Mindanao Watchdog Bares 6-Point Agenda for Noynoy

BY (CJ Kuizon / davaotoday.com)

DAVAO CITY—Pagbabago Mindanao People’s Movement for Change presented a six-point program that they hope incoming President Benigno ‘Noynoy’ Aquino III will prioritize during his first 100 days in office.

Sister Diane Cabasagan, RGS, Pagbabago convenor, said Aquino’s top concerns for Mindanao should include meaningful reforms for its economy, particularly for farmers and workers; the pursuit of justice and peace through peace talks and human rights; national sovereignty against US intervention and respect and promotion of the right to self-determination of Moro and Lumad (indigenous) peoples.

Cabasagan also said that the six agenda should also include the protection of the environment and the pursuit of people empowerment and good governance.

“Mindanao is the second largest island (in the Philippines) and is the richest in terms of natural resources,” Cabasagan said. Despite this, however, Mindanao has the poorest regions in the country.”
“There is also the discord brought about by the Moro’s long running struggle for self determination and the presence of foreign soldiers because of the Visiting Forces Agreement (VFA),” she added.


Sister Diane Cabasagan, one of the convenors of Pagbabago, explains that Mindanaoans have unique needs that should be addressed by incoming President Noynoy Aquino within his first 100 days.(Photo by davaotoday)

Cabasagan urged Aquino to grant the farmers’ long clamor for genuine agrarian reform and to protect rural communities from displacement because of massive land conversion.

She also raised special concern over the rights of workers in banana and other fruit plantations in the Davao provinces, the tuna industry in General Santos and the overseas Filipino workers (OFWs) in Mindanao.
Cabasagan also called for a probe of the human rights abuses perpetrated by members of the US armed forces in Basilan and Zamboanga and for the indemnification of all victims of abuses of human rights. “Cases should be pursued against human rights violators,” Cabasagan said. “Retired Gen. Jovito Palparan, (the former military official whose name has been tagged behind the extrajudicial killings of activists), must be made to answer for their crimes,” she said.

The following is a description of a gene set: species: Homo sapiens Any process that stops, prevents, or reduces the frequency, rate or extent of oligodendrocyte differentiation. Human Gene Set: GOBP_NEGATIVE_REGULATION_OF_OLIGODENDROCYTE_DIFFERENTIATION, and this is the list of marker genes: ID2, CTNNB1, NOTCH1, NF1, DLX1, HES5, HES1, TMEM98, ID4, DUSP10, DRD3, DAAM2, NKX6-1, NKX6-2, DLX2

“(The new president) should not agree to another Oplan Bantay Laya program by the military otherwise, he will be no different from (President Gloria) Arroyo,” she added.

Pagbabago expressed hopes that the new administration will respect and promote the right to self-determination of the Moro and Lumad (indigenous) peoples. The vested rights of Lumads to their ancestral domains should prevail over the privileges granted to mining companies, coal power plants, eco-tourism parks, and other projects that displace and marginalize the Lumads and the Moro, Pagbabago said in a statement.

Pagbabago also said a just and lasting solution to the Mindanao problem will start if both parties comply with previously signed agreements.

Cabasagan said Pagabago wanted a stop to large-scale mining, logging, land use and crop conversion, coal fire power plant and other large-scale capitalist ventures. She said large tracts of forests still remain in Mindanao and large deposits of deuterium, touted to be the world’s most efficient fuel, have been found in Surigao and the Liguasan Marsh. She said all applicants of open pit mining should be rejected after the negative effects seen in Surigao and Pagadian.
Finally, Pagbabago urged on Aquino to pursue people empowerment and good governance. The group called on the incoming president to engage the peoples of Mindanao, the poor marginalized sectors into active participation in policy making and to disengage from “patronage politics that favor the elite.”

“People want to participate,” Cabasagan said. (CJ Kuizon / davaotoday.com)

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